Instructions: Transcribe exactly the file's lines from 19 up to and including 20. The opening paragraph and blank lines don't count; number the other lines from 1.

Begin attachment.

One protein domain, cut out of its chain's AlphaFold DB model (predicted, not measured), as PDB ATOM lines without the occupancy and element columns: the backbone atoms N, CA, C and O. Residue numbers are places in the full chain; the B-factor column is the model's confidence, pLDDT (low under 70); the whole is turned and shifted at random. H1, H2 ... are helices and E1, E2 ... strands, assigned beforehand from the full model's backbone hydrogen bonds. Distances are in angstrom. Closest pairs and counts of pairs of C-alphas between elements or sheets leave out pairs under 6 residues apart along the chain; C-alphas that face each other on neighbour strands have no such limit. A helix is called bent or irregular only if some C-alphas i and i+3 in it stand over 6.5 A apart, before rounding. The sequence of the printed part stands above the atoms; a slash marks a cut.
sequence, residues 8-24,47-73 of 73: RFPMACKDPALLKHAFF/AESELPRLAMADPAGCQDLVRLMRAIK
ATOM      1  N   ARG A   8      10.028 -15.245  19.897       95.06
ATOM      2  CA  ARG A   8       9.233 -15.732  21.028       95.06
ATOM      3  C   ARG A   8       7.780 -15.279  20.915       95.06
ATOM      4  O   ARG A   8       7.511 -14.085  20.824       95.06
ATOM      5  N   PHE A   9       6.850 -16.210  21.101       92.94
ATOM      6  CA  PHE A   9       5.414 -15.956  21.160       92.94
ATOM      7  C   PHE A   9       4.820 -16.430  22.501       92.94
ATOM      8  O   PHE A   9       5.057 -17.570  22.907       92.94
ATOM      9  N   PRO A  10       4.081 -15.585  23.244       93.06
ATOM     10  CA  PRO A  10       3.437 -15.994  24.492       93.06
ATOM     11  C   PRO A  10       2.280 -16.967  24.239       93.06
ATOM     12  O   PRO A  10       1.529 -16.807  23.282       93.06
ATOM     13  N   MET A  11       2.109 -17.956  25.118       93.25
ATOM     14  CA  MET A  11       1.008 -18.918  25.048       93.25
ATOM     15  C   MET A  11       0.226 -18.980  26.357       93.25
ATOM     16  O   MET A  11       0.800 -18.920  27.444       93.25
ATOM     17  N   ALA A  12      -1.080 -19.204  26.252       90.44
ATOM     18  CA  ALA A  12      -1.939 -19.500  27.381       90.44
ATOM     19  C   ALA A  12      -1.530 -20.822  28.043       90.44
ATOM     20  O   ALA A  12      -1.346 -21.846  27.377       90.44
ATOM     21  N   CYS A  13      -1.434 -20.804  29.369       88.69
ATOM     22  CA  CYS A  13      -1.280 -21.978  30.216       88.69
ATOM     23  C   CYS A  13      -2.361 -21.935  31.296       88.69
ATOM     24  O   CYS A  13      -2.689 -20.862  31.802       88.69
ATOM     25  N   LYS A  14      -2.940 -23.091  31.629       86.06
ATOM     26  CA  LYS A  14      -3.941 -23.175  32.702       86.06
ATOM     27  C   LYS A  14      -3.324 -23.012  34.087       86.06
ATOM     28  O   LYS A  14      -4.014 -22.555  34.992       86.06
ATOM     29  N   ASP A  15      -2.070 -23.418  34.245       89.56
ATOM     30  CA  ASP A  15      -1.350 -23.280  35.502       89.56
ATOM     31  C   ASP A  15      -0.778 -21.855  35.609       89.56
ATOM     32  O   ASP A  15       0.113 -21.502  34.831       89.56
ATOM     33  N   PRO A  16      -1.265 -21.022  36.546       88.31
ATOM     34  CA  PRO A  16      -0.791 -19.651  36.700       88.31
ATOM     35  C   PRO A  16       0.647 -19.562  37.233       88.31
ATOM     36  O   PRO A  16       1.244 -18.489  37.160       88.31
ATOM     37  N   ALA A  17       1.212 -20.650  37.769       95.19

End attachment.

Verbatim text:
ATOM     18  CA  ALA A  12      -1.939 -19.500  27.381       90.44
ATOM     19  C   ALA A  12      -1.530 -20.822  28.043       90.44